CMAAO Coronavirus Facts and Myth Buster: Steroid and Diabetes

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With inputs from Dr Monica Vasudev

1048: New guidance from the UK National Diabetes COVID-19 Response Group [August 2 in Diabetic Medicine]

  1. Address the triple insult of dexamethasone-induced impaired glucose metabolism, COVID-19-induced insulin resistance, and COVID-19 impaired insulin production.
  2. Randomised Evaluation of COVID-19 Therapy (RECOVERY) trial revealed that dexamethasone led to reduction in deaths in patients with COVID-19 on ventilators or receiving oxygen therapy. The dose used in the trial was 6 mg daily for 10 days, which is 5 to 6 times greater than the therapeutic glucocorticoid replacement dose.
  3. High glucocorticoid doses can result in exacerbation of hyperglycemia in those with established diabetes, can unmask undiagnosed diabetes, cause hyperglycemia or new-onset diabetes, and can also lead to hyperglycemic hyperosmolar state (HHS).
  4. The guidance recommends a target glucose of 108-180 mg/dL and further states that up to 216 mg/dL is acceptable.
  5. It recommends the use of once- or twice-daily NPH insulin for patients with glucose above 216, in certain cases with the addition of a long-acting analog.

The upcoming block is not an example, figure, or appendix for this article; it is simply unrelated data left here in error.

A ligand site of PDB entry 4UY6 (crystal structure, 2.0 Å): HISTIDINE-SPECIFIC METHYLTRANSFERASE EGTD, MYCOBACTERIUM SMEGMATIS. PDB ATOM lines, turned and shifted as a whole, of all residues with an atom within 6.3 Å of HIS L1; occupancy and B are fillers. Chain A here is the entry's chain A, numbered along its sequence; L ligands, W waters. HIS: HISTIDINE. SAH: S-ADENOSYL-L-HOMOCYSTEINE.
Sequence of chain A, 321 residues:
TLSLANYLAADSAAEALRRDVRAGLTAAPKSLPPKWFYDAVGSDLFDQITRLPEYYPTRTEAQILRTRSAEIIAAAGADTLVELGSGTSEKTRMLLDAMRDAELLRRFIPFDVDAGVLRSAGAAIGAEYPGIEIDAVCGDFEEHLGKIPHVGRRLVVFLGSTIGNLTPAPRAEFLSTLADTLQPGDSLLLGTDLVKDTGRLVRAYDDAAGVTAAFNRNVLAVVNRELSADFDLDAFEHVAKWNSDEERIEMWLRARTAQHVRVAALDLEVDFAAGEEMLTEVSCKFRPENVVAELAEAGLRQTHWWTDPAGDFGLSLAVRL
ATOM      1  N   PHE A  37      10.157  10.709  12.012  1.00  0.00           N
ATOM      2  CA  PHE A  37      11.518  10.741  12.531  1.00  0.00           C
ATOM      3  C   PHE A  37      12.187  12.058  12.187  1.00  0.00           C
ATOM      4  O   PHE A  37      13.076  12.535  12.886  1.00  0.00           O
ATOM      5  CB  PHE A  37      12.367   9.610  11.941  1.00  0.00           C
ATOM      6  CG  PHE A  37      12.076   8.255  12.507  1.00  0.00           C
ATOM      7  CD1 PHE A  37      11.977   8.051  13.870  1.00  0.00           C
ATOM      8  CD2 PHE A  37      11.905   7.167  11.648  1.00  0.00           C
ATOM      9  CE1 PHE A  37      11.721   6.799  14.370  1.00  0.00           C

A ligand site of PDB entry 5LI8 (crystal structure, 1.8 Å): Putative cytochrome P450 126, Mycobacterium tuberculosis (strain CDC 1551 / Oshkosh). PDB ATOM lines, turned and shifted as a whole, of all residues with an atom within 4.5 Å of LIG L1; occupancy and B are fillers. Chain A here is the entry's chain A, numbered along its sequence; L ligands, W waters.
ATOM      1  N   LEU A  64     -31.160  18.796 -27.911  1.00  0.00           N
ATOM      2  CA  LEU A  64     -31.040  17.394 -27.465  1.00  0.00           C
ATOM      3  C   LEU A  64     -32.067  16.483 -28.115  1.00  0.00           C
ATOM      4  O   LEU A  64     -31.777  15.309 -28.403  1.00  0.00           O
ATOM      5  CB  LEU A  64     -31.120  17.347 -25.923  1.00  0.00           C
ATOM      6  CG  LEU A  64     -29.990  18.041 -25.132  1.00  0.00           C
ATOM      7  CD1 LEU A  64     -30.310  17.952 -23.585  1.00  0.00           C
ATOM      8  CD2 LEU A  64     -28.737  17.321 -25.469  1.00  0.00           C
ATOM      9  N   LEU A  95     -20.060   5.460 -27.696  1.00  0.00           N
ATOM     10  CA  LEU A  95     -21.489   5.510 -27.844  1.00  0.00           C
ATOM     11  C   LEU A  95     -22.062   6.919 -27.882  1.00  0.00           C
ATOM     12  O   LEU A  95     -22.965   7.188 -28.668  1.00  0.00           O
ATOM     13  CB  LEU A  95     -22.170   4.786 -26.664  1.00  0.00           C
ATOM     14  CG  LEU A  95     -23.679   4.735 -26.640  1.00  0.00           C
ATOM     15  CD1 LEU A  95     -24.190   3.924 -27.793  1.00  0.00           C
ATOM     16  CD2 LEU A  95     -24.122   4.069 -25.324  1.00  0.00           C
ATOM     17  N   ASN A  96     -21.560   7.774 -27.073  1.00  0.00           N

6. Patients already taking premixed insulin formulations can continue, while increasing the dose by 20% to 40%.
  7. Considering the risk of hypoglycemia associated with those formulations, many experts say that they would switch those patients to NPH during the time theyre being given dexamethasone. [Medscape Excerpts]

Comments

  1. Steroid induced high sugar is often post meals.
  2. Give repaglinide 1 mg or 2 mg sublingual before meals.
  3. Add 0.3 units insulin per kg in divided doses.
  4. In high-risk cases steroids may have to be started on day 1 itself so adjust dose accordingly.
  5. In post COVID illness, steroids may have to continue for weeks together like in any immunological illness.

Dr KK Aggarwal

President CMAAO, HCFI and Past National President IMA

Minimizing Hypoglycemia in Diabetes

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The US Department of Health and Human Services has identified hypoglycemia as one of the top three preventable and measurable adverse drug events in a recent article published in the December 11 issue of the Journal of Clinical Endocrinology and Metabolism.

Hypoglycemia is defined in

  • Level 1: Glucose < 70 mg/dL and ≥ 54 mg/dL
  • Level 2: Glucose < 54 mg/dL; needs immediate action.
  • Level 3: A severe event characterized by altered mental and/or physical status requiring assistance.

Remember the three measures:

Measure 1:

Identify high risk patients

  • First assess if the patient has experienced a previous Level 2 or Level 3 hypoglycemic event within the past year. If not, then proceed to;
  • Second, if the patient has a prescription for insulin and/or insulin secretagogues and has an A1c < 7% documented within the past 6 months. If not, then proceed to;
  • Third, if the patient has a prescription for insulin and/or insulin secretagogues and at least one relevant comorbidity.

Measure 2: Educate patients (65+) and care givers who are at greater risk for hypoglycemia

Measure 3: Encourage patients to report hypoglycemic events

Dr KK Aggarwal

Padma Shri Awardee

President Confederation of Medical Associations in Asia and Oceania (CMAAO)

Group Editor-in-Chief IJCP Publications

President Heart Care Foundation of India